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Another Reason I Won’t Debate the Historicity of Jesus Christ

Hard as this may be to believe, there are actually people who don’t believe that there was ever a real, historical Jesus Christ.  Their arguments are on par with people who deny Shakespeare wrote his plays, Holocaust deniers, AIDS deniers, and Jesse Ventura’s Conspiracy Theory series.

But they won’t go away.  Worse, probably 95% of the Internet atheist movement counts themselves among those who deny a man named Jesus of Nazareth, described by the Gospels of Matthew, Mark, Luke, John, and many others ever walked this planet and performed miracles before being sentenced to die on a Roman cross.

I’ve decided that I won’t debate the question of the existence of Jesus anymore.  It’s really not an open question.  No serious scholar of history or of the New Testament, Christian or not, actually questions this issue.  Even scholars of comparative mythology question whether or not Jesus’ stories had their origin in pagan mythology!  In fact, it may be the other way around.

Well, Christians, historians, and non-Christian comparative religious scholars aren’t the only ones who think that the idea Jesus never existed is preposterous.  Of all people, Bart Ehrman, thinks the idea and the arguments supporting it are terrible.  And he tells the Infidel Guy so during an interview:

New Blog

Icon depicting the First Council of Nicaea.

Image via Wikipedia

It has been a great honor for me: J.W. Wartick has invited me to be a contributor to his new blog, Christian Diversity–Mere Christians. On the blog, we will discuss the so-called non-critical issues of Christianity in a friendly manner.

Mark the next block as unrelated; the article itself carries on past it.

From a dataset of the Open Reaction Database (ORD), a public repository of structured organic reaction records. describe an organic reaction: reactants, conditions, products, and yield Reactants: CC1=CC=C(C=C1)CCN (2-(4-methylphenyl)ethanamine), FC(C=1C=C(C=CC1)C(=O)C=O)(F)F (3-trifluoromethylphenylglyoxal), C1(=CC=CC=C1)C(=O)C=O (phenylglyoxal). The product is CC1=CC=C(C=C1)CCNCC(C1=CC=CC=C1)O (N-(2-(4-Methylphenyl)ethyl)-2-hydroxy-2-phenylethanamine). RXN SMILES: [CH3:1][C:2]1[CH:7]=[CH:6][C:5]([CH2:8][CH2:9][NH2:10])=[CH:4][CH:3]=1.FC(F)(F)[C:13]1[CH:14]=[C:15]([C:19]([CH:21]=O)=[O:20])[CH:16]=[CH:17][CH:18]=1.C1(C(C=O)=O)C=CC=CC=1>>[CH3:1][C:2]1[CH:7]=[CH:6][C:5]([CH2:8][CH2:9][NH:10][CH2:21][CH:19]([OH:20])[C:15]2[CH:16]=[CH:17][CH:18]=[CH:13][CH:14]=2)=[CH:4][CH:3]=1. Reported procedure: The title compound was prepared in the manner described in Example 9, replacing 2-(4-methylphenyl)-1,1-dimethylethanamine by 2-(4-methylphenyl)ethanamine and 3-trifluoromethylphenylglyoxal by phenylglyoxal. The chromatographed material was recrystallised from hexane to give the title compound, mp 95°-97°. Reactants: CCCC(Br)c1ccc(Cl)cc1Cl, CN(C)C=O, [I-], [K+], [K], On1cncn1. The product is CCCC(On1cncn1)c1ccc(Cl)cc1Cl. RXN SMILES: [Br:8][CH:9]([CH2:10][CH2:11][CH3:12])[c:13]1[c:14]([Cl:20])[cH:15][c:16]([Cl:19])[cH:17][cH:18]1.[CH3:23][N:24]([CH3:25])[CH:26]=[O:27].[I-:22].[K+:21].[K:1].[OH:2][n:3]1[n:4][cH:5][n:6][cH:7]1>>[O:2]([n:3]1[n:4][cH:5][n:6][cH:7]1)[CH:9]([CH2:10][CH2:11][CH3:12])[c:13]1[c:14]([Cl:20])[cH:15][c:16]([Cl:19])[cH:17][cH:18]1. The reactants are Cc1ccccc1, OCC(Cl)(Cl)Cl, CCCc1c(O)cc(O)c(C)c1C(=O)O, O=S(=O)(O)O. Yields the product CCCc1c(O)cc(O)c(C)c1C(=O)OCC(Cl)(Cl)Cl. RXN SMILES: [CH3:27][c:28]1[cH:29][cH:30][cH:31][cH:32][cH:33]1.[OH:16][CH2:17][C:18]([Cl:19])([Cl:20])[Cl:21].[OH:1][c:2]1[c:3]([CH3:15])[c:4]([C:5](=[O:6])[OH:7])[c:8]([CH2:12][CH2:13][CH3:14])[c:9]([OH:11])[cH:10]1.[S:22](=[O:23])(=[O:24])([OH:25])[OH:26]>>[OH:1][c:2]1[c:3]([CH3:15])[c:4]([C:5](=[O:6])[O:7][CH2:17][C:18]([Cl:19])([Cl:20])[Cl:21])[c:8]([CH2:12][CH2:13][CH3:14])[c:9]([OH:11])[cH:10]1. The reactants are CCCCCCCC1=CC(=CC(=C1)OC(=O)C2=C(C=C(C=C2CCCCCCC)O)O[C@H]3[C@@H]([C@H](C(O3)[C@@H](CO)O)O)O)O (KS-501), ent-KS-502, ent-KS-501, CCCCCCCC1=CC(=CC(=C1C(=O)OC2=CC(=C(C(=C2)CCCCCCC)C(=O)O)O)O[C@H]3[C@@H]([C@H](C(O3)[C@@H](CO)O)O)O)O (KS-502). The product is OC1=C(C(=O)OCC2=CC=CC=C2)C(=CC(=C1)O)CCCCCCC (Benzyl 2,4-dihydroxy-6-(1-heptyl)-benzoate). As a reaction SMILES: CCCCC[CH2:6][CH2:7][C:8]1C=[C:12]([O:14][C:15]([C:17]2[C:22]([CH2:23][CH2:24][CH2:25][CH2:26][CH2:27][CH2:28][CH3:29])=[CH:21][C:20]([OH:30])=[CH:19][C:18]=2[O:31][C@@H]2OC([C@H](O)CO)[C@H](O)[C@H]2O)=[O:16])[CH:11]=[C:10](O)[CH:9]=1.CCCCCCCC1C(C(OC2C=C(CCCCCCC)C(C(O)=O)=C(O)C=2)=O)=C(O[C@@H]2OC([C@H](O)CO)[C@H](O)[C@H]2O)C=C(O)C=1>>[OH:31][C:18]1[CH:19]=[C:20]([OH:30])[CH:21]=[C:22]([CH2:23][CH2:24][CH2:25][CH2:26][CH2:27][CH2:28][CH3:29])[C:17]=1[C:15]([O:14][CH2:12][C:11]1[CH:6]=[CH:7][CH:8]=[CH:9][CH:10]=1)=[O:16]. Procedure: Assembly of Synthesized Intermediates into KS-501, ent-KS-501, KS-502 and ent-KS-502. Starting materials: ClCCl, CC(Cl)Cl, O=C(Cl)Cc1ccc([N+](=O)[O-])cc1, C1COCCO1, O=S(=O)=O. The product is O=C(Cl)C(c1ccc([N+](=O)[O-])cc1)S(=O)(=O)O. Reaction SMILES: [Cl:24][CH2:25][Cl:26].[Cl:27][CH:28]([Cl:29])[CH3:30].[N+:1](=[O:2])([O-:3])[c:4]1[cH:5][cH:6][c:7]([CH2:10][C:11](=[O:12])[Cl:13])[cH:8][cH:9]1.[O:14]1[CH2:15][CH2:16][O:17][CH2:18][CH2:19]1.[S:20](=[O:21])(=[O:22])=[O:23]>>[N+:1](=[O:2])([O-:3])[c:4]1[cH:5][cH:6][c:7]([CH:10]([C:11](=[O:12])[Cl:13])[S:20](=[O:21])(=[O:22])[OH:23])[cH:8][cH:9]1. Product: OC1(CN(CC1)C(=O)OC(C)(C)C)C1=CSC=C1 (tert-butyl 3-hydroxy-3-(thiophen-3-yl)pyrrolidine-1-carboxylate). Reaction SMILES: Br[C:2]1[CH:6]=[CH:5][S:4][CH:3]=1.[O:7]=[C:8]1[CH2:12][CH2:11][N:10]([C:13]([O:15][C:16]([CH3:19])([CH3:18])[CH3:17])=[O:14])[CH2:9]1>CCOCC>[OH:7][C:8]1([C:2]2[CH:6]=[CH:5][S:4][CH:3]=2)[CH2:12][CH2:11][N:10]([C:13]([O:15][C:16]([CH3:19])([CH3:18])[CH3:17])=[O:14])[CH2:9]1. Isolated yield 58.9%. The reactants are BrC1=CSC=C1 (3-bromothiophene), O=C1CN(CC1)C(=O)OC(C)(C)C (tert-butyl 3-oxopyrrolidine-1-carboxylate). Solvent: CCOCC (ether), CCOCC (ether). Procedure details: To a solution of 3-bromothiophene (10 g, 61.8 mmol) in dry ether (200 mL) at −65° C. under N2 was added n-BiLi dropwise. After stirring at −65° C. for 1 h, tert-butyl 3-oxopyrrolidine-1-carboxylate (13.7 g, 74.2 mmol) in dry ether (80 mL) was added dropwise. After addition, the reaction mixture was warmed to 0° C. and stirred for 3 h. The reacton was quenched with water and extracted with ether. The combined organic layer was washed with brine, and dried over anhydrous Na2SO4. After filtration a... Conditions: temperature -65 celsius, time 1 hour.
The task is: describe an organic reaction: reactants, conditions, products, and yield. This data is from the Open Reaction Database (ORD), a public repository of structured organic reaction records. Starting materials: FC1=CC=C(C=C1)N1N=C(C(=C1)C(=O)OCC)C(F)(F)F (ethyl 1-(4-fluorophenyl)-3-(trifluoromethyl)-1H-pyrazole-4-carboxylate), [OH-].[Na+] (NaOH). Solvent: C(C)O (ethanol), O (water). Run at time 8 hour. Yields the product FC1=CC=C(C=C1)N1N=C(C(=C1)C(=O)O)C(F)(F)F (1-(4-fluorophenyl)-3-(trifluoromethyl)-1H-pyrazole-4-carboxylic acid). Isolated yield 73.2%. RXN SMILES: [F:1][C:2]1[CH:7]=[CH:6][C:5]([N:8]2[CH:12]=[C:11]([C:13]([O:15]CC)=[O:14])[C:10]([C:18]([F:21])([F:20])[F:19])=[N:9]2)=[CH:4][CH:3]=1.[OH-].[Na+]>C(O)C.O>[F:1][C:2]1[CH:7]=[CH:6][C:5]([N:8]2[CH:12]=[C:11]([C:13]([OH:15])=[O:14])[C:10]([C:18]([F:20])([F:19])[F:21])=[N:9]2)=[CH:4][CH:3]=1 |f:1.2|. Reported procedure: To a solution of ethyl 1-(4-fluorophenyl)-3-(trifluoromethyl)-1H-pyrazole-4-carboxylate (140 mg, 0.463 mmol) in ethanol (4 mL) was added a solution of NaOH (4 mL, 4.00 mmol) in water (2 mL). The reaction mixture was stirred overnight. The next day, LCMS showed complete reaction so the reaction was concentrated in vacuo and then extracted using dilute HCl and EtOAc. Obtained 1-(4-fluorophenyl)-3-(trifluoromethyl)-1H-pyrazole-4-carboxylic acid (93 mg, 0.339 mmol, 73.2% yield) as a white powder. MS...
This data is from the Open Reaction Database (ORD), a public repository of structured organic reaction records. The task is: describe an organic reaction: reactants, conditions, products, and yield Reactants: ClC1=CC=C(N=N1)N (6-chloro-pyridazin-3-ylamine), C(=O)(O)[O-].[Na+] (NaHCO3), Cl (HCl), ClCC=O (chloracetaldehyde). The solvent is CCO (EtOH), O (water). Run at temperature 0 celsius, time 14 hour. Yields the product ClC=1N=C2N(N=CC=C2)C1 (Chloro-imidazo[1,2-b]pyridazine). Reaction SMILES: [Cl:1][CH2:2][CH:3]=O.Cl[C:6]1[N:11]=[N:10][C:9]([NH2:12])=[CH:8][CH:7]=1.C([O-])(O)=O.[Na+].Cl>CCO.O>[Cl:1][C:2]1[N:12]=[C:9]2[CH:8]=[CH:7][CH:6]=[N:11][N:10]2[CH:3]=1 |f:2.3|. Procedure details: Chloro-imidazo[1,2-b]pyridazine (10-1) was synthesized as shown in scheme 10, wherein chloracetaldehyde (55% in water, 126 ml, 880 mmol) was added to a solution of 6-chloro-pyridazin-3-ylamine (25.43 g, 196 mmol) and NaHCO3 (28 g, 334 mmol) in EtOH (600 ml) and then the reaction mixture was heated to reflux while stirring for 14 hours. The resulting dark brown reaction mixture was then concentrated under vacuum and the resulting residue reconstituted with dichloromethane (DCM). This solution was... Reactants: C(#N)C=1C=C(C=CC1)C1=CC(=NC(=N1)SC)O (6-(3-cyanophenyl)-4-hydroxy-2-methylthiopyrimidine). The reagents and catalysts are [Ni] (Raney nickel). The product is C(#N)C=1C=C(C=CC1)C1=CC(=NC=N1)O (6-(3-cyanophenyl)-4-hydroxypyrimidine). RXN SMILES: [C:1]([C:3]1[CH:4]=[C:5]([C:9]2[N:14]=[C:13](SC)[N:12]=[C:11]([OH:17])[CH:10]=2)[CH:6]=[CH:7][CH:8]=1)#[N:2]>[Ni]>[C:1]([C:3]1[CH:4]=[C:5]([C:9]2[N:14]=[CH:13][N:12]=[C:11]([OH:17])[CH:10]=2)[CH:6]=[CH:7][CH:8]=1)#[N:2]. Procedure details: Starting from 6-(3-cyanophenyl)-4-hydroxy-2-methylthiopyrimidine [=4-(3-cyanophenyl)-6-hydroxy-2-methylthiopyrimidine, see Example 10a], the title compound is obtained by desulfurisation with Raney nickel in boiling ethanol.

The central issue of Christianity is following Christ. Salvation is attained by grace through faith, and nothing else can add to or take away from that. That’s a humbling thought, isn’t it? You really can’t do anything salvific apart from the drawing of the Father and the Atonement secured by the Son. Believe in that, and you’re a Christian. A Christian who is true of heart will also accomplish good works in the name of the Lord, but that’s only a natural follow-up to the actual salvation secured by God and not a necessary component of it. The good that we do is purely an act of love toward God and to our fellow humans, not an attempt to win (as one atheist put it) “magic Jesus points” for a better spot in heaven. Our spot was secured long ago.

Outside of the three ecumenical creeds (the Apostle’s Creed, the Nicene Creed, and the Athanasian Creed), the contributors to this site vary wildly in background, belief, and theological acumen. It promises to be an interesting discussion. The first one is on original sin. Head over and join the discussion!